But last night, he started off by “thanking” Assemblyman Dick Traini for “mocking” his fluoride fears, and saying that was the only reason he showed up. Apparently, not sufficiently motivated by the actual issue at hand, his anger at Traini fueled three minutes of belligerence and vitriol in which he stated that “teachers are no more than indoctrinators” and that public servants should do what they do because it’s a calling, and wages and benefits shouldn’t matter. ”The government worker class is dependent and think they are better and entitled to more than the regular working schmuck.” The crowd remained polite, but eye rolls were plentiful as the barrage continued. After the signal, Chairman Hall indicated that time was up, but he stated it was now “his turn” and implied that the three minute time limit didn’t apply to him.
Sure enough, he went on, and on, and refused to yield the mic to the next person. Finally, he had to be escorted out of the building by security. This is nothing new for him. His hobby seems to be getting ejected from meetings. Before he was hauled out, he did manage to sing Mayor Sullivan’s praises, and encourage him to run for the Senate against Mark Begich. That pretty much tells you all you need to know.
A police officer who has worked SWAT, and is now on the bomb squad said that he tried to talk to his Assembly member about Ordinance 37. “She said she’d already made up her mind she was voting for it, and there was nothing I could do to change her mind.” That attitude brought him out to testify, he said.
It echoed another testimony from last week in which a woman said she asked her Assemblyman if he was going to vote for the Ordinance and he said, “HELL, yeah!” She realized, she said, that this was all about retribution and “sticking it to the unions.”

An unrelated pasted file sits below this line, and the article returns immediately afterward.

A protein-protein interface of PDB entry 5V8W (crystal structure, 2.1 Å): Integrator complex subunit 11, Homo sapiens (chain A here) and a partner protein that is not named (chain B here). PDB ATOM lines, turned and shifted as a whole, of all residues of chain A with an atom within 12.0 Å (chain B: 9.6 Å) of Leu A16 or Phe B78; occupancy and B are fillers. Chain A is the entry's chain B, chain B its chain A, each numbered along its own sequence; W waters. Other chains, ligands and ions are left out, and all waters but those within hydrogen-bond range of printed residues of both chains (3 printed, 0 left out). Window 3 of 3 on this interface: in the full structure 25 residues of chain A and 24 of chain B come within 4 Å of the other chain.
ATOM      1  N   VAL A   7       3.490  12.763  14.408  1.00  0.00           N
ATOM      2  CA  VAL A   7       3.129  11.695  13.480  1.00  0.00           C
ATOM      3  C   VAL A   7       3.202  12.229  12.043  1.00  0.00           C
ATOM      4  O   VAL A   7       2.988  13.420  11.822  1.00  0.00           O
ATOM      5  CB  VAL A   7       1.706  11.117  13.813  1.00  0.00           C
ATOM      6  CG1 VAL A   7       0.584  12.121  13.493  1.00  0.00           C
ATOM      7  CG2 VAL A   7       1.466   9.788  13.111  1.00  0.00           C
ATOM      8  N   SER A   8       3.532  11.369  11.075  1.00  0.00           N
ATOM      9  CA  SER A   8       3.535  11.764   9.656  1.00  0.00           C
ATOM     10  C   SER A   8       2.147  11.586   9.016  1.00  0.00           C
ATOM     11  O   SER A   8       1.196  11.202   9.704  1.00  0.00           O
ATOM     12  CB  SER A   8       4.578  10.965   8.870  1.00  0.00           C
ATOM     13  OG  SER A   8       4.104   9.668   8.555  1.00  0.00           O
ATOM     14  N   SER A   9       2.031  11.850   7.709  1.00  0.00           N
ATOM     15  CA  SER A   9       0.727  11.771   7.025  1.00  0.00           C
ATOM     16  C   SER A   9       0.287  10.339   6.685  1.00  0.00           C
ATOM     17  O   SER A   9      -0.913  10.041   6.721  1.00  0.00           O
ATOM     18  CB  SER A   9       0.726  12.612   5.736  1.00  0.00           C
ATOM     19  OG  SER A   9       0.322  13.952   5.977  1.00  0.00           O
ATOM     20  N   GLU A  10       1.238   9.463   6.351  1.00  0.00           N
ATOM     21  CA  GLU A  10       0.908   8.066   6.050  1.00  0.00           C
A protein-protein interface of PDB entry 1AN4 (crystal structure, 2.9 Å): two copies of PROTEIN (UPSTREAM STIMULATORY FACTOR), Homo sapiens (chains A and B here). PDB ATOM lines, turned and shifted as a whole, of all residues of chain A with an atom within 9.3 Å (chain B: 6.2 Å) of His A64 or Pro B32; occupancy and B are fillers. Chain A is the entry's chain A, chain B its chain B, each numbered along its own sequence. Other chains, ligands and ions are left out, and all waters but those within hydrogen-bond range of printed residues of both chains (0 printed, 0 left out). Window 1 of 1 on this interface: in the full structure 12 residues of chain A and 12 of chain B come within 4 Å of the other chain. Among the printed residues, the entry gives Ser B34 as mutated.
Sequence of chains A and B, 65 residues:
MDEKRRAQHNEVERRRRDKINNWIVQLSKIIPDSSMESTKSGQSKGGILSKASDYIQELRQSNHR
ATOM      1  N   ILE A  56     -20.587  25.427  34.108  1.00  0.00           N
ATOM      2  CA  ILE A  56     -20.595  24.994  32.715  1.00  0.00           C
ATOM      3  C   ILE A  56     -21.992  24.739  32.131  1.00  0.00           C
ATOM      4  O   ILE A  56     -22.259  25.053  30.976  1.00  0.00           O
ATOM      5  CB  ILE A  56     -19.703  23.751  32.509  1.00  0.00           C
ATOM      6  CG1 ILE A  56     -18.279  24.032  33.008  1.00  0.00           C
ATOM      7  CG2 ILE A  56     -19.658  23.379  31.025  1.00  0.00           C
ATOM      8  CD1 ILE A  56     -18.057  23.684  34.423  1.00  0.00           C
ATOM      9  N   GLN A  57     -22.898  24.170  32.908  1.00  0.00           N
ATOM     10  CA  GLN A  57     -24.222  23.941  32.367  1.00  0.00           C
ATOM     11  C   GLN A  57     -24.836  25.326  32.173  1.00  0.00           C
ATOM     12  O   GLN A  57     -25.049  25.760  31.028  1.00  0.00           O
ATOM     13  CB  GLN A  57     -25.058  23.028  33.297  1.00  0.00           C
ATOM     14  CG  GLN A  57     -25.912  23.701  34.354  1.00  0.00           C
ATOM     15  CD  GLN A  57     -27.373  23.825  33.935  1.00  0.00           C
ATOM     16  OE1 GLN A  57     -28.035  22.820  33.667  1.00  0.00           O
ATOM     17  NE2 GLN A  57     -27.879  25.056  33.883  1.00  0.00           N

The attitudes of these lawmakers (which we can assume to be Jennifer Johnston and Day of Resistance featured speaker Adam Trombley) disgusted many who pointed out that the ordinance was drafted without any input from labor, in secrecy, and was now being forced through with a sense of urgency inappropriate to the magnitude of the changes it will bring. The administration would like the vote to happen while they already know how this Assembly will vote, and before the Municipal election in early April, which is also the same time several contracts with the unions will be up for renegotiation. And city workers are left with the legitimate impression that it doesn’t actually matter what they say.
But still, despite the attack on morale, the disrespect, and the perceived futility of their efforts, they came night after night to tell their stories, talk about their jobs and why they were important, discuss the ordinance itself and what specific parts of it will actually do to the city. They stood and recounted their hopes, and fears for themselves and their families. After one particularly powerful and emotional testimony from a police officer about what exactly his job entails, he asked the Assembly how many of them had gone for a police “ride along.” Only three raised their hands – Paul Honeman (a retired police officer), Elvi Gray-Jackson, and Dick Traini – all of whom oppose the ordinance. Those in favor have never even bothered to see what our officers do every day.